Grieving the loss of a loved one can be a horribly lonely experience. It is natural to assume that others don’t really understand or “get” our loss. Although we hope to find people who can truly understand and identify with our stories, be it via support groups or self-help books, we rarely find the mirrors we seek. It seems we are more prone to focus on the differences than the commonalities we share, as though the comparisons we make somehow legitimize the degree of our pain. Questions such as “How old was he?” or “Had she been sick very long?” are typical as people seek to compartmentalize the experience and find a means of separating from it. Sometimes we even find ourselves trying to quantify whose loss was harder or more painful by making similar comparisons. It is the unlikeliest and perhaps most unfortunate of competitions.
The Buddha is said to have helped a woman who was trapped in her grief for her lost child by asking her to collect a handful of mustard seeds, one from each home and family whom had not also experienced a death. She was unable to collect a single seed as each and every family had a loss of its own. The lesson was intended to teach her the reality of death, but this exercise also acted as a lesson in showing how we are not alone but rather all connected in our experience.
Human beings have an innate instinct to “pack” or “herd,” especially during times of crisis. I recall being deeply moved on 9/11 by the amazing way in which Americans befriended one another and banded together in both our survival and healing. It is unparalleled in terms of collective strength. All the things that had, prior to that point, divided us evaporated in that moment of devastation. Political, religious, and racial separations became a ridiculous and superfluous distinction—spontaneously overridden by our determination to stay alive and thrive. We became a “whole,” and from that a boundless strength abided.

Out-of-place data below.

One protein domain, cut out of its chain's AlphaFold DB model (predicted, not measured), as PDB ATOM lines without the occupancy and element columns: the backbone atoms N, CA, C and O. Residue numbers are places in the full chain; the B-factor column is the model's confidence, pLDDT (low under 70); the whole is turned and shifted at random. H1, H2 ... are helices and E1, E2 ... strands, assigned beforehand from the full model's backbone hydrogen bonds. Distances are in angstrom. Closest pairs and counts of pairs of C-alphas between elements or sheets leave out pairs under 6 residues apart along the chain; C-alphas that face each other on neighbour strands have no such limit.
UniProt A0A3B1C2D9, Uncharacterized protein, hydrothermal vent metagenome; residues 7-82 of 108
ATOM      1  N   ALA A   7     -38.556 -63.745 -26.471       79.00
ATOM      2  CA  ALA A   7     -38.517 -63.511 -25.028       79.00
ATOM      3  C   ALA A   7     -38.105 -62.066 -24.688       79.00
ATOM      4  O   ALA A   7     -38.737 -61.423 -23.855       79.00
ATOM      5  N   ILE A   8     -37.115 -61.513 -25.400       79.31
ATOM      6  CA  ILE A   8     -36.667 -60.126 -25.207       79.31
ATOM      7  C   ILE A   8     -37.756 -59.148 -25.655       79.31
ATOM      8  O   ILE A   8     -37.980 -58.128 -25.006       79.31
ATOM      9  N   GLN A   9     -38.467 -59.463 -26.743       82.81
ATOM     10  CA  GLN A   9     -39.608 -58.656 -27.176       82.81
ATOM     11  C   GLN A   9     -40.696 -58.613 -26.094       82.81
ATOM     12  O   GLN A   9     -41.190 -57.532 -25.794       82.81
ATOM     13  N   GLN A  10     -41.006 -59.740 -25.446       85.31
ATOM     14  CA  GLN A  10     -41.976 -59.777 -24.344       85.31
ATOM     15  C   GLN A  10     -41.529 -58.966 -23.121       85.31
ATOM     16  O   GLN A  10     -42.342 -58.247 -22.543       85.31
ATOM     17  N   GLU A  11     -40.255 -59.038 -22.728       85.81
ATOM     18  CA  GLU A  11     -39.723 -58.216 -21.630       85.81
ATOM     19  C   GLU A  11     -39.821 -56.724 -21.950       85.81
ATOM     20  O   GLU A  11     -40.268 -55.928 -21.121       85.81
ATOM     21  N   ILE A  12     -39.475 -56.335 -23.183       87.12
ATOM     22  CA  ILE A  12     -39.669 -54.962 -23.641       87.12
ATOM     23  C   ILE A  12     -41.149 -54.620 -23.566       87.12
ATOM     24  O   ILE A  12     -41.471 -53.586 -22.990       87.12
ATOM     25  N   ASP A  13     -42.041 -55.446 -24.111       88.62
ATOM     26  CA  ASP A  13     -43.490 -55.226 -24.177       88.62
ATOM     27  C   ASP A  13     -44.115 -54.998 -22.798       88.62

In meditation, we can practice this same interconnectedness, but without the pre-cursive trauma that often precedes it. The practice of Maitri is a meditation of meta-compassion, in which we connect to the pain and suffering of others. While this may at first sound counterintuitive in adding to our already heavy hearts, we paradoxically find healing in this reaching-out process, just as we did during our country’s tragedy.
We can begin the Maitri meditation by sitting alone in a quiet room and during a time in which we won’t be interrupted. With eyes either closed or softly focused on a single object, we reflect upon our feelings of grief. It is often helpful to place a hand on our hearts to convey a warm and healing energy, feeling the warmth move from the palm to the chest. As we do this, we imagine sending love to this place of suffering with an open and compassionate heart. This is not a time to think or question, but rather to tend to ourselves.
Once we have experienced the nourishment of this self-care, we seek then to extend our compassion to families and friends we have known over the years who have died or who have also experienced a loss, by sending them this same feeling of empathy. Imagine their faces and their suffering and send them love. Then, finally, we expand our compassion beyond the circumference of our inner circle and send this feeling to all of our neighbors who have grieved and who are grieving, near and far.
When we conduct this meta-compassionate meditation, the boundaries of our experience begin to blur, as does our sense of separateness, division, and aloneness, and we find ourselves deeply rooted in the collective experience. It is this offering of compassion to others that unites our capacities for healing and enables us to receive the strength of the sum, which greatly transcends that of the individual life and resources, and which is indeed limitless.
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